It's wise to keep structural integrity in mind when you're choosing vegetables for skewers: Eggplant, though often seen on vegetarian kebabs, is soft enough to easily slip off the stick and into the fire. Better is hardier produce, like squash and red onion. Cut them into similarly sized slices or chunks to encourage even cooking, and toss them with a tangy balsamic vinaigrette for extra flavor.
Grilled Trevisano or Radicchio With Gorgonzola, Olive Oil, and Saba
Intensely bitter when raw, Italian trevisano and radicchio become surprisingly sweet and succulent on the grill. Turn the charred leaves into a full-on salad by dressing them with olive oil, sweet Gorgonzola, and the wine grape–based syrup called saba.
The Best Basic Grilled Corn
There are several ways to grill whole ears of corn; our favorite is to simply shuck them and add them straight to the grill. That takes a bit more prep than grilling the corn in its husk, but will save time later when you're serving it. The corn comes out blistered, charred, sweet, and juicy, needing no more than a dab of butter and salt—if that.
Grilled Corn With Garlic and Ginger Soy Butter
Opinions vary on this matter, but for me, grilled corn just isn't complete without butter, and a compound butter gives you a great opportunity to add strong contrasting flavors. Here, we start with a basic soy butter—the mixture of soy sauce and butter that's a beloved corn topping in Japan—and incorporate garlic, ginger, and lemon juice.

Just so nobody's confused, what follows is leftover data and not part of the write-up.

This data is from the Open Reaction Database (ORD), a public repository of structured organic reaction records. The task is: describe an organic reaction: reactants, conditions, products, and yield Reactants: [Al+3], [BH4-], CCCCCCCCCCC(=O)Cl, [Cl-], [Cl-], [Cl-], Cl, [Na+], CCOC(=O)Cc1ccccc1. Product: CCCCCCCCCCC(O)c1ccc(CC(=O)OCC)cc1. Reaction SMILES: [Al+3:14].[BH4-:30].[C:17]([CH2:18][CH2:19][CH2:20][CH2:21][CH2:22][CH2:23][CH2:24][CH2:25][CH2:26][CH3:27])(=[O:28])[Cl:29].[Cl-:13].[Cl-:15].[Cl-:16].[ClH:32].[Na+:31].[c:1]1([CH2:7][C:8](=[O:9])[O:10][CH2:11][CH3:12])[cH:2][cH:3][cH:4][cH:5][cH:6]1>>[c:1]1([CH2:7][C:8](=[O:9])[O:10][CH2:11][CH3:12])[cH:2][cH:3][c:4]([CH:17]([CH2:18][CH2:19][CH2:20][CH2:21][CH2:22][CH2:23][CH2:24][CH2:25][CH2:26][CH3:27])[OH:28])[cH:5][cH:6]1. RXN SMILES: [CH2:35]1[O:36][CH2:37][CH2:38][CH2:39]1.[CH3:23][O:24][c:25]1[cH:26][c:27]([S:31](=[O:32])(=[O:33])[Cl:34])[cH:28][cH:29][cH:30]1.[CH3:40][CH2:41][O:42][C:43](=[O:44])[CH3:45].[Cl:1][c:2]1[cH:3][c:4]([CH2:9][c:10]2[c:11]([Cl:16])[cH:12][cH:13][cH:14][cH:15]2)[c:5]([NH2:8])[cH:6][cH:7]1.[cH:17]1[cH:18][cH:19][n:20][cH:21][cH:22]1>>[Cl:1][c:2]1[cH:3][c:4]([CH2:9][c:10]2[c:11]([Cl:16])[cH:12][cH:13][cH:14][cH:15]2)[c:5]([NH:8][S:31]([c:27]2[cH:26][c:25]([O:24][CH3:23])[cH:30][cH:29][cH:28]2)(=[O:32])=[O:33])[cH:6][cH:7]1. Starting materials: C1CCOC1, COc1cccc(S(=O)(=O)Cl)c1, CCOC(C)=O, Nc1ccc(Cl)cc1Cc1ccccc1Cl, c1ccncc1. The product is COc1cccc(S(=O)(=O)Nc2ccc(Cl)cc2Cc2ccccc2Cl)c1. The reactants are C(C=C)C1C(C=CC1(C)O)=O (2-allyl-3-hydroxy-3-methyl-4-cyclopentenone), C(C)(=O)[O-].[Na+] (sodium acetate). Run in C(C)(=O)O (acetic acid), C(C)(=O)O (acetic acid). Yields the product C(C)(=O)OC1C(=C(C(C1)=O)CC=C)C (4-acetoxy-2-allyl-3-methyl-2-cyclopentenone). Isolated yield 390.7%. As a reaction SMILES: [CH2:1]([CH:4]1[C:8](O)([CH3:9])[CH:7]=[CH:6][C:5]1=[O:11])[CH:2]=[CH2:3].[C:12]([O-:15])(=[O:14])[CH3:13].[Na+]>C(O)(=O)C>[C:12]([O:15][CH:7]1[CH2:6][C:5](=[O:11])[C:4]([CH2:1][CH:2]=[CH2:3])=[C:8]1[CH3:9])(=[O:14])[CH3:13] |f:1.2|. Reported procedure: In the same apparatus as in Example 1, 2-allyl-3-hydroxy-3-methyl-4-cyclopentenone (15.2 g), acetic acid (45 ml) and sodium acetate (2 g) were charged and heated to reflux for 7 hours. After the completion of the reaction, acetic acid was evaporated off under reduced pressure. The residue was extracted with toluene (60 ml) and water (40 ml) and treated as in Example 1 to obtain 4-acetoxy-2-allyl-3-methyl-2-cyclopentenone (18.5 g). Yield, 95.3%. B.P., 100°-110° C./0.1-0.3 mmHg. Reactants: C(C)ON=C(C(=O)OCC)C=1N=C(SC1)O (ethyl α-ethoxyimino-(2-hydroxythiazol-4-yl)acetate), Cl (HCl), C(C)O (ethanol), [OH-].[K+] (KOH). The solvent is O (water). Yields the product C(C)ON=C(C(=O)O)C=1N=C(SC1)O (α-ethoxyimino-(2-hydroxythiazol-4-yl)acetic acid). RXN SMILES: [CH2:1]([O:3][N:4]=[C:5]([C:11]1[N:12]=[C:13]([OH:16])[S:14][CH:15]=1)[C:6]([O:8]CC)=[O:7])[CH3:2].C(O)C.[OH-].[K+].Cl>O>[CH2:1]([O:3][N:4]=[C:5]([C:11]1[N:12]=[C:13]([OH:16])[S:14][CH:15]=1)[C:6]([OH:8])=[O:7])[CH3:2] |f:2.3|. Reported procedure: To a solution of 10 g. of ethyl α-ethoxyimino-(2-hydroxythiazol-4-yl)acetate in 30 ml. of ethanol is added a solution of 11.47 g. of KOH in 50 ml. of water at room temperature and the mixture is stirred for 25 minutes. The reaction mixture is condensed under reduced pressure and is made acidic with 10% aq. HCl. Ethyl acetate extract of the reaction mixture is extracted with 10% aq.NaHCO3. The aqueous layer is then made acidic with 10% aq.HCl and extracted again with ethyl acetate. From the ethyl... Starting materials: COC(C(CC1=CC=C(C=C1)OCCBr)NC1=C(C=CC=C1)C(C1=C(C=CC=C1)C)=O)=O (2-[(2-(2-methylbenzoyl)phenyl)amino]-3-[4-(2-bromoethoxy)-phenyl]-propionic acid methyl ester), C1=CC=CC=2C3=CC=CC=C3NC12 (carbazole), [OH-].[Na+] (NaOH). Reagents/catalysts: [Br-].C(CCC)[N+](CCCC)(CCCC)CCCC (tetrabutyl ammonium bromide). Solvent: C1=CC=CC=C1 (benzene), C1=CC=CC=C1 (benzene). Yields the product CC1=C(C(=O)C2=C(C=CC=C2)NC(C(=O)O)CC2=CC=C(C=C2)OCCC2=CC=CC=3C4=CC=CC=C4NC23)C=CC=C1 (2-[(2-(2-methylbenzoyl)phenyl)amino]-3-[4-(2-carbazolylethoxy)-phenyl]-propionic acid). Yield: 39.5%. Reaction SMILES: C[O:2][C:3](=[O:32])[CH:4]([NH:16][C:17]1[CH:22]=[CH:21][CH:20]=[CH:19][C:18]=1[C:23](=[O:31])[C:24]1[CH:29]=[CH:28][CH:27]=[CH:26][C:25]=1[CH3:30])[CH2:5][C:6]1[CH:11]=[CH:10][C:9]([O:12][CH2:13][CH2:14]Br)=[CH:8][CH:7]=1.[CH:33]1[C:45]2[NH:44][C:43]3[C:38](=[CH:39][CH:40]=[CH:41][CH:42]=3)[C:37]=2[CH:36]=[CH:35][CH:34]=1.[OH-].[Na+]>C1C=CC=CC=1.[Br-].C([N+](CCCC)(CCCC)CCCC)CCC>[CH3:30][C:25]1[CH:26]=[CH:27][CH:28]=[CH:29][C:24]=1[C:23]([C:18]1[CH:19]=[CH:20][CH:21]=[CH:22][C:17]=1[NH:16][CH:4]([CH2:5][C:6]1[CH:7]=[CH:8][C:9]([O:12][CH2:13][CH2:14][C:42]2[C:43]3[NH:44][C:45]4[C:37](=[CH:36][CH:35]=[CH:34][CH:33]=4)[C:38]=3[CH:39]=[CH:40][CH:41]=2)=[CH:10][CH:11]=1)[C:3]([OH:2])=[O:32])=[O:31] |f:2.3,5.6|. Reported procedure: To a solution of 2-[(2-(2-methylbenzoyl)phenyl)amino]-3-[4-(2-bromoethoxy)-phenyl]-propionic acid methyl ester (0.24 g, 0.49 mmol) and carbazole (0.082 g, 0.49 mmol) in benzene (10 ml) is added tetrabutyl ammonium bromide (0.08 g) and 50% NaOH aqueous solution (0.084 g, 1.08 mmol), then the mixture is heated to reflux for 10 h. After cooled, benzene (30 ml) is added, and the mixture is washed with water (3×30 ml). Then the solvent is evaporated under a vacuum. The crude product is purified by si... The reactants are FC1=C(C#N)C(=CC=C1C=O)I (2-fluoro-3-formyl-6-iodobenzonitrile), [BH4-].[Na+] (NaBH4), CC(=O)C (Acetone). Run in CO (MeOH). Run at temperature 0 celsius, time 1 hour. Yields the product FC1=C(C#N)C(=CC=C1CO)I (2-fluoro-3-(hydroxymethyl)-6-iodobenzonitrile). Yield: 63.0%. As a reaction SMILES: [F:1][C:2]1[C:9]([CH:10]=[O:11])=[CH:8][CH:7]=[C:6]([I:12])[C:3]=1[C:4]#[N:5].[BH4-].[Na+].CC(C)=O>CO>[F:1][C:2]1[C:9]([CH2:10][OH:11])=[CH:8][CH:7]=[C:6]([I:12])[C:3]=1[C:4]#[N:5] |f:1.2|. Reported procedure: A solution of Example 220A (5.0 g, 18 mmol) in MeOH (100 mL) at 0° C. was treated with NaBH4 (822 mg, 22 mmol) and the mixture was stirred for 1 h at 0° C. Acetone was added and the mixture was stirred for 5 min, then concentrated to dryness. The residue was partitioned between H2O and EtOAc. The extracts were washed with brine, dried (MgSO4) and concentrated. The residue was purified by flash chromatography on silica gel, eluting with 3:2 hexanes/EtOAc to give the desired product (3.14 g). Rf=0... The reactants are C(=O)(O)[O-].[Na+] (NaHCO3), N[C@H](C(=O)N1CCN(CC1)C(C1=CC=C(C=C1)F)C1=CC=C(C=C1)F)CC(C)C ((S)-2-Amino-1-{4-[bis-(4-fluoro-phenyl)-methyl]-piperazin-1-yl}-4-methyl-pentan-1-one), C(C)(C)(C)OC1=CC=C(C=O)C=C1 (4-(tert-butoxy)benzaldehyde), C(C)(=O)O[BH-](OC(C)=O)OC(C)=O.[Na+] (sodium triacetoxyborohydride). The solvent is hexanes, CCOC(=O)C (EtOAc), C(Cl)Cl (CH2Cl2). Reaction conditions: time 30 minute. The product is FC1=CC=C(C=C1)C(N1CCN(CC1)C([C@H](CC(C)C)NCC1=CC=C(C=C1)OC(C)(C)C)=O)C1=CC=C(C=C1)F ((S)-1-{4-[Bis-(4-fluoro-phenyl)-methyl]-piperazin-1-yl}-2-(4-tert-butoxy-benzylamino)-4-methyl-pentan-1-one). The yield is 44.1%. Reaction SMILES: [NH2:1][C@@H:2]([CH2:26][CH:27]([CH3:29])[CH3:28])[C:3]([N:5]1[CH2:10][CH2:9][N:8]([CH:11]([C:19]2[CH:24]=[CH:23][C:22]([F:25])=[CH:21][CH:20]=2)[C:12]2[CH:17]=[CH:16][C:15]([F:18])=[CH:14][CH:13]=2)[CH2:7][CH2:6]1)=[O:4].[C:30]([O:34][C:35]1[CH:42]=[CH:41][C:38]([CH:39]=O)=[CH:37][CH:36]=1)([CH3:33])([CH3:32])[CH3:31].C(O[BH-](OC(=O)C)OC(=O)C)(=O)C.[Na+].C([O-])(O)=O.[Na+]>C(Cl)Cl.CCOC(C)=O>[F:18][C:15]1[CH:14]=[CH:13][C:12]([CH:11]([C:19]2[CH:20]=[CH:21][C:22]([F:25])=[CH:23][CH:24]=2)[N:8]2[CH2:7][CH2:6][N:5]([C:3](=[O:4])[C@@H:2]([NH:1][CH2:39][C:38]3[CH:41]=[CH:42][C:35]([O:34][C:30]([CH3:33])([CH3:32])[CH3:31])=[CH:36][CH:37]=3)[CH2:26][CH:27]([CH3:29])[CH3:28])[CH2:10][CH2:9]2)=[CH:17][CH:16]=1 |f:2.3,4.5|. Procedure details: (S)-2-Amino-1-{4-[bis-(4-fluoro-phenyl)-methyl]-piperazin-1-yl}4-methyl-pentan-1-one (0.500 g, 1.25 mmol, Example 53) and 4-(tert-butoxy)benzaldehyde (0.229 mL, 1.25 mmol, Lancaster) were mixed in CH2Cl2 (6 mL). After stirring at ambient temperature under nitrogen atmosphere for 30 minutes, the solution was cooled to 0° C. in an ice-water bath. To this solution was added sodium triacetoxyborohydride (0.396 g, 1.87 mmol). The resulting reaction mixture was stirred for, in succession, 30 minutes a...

Grilled Corn With Spicy Korean Miso Sauce
Proof that every cloud has a silver lining, this recipe resulted from a failed Serious Eats attempt to make a Korean fried chicken/corn on the cob mashup. We ended up reworking the gochujang-flavored sauce, cutting it with savory miso and loosening it up with creamy mayo, as a coating for grilled corn. The finished sauce is rich and spicy, perfect for offsetting the corn's sweetness.
Grilled Mexican Street Corn (Elotes)
Arguably one of the best Mexican street-food snacks is elotes, corn on the cob dripping with a creamy, flavorful sauce—in this version, it's made with mayonnaise, Mexican crema, Cotija cheese, chili powder, and lime juice. Don't just take my word that this is the best corn on the cob recipe you'll ever try—watch and see how quickly it disappears when you make it.
Off the Grill
Watermelon, Feta, and Mint Salad
Watermelons yield a lot of fruit, and, as much as I enjoy eating it plain, plowing through an entire melon's worth of fruit that way can get a little humdrum. A common and nicely refreshing use for it is watermelon, feta, and mint salad; the salty feta is an excellent match for the fresh flavors of the melon and mint. This recipe keeps it basic, but adds chopped lemon zest to enhance the salad's aromatic qualities.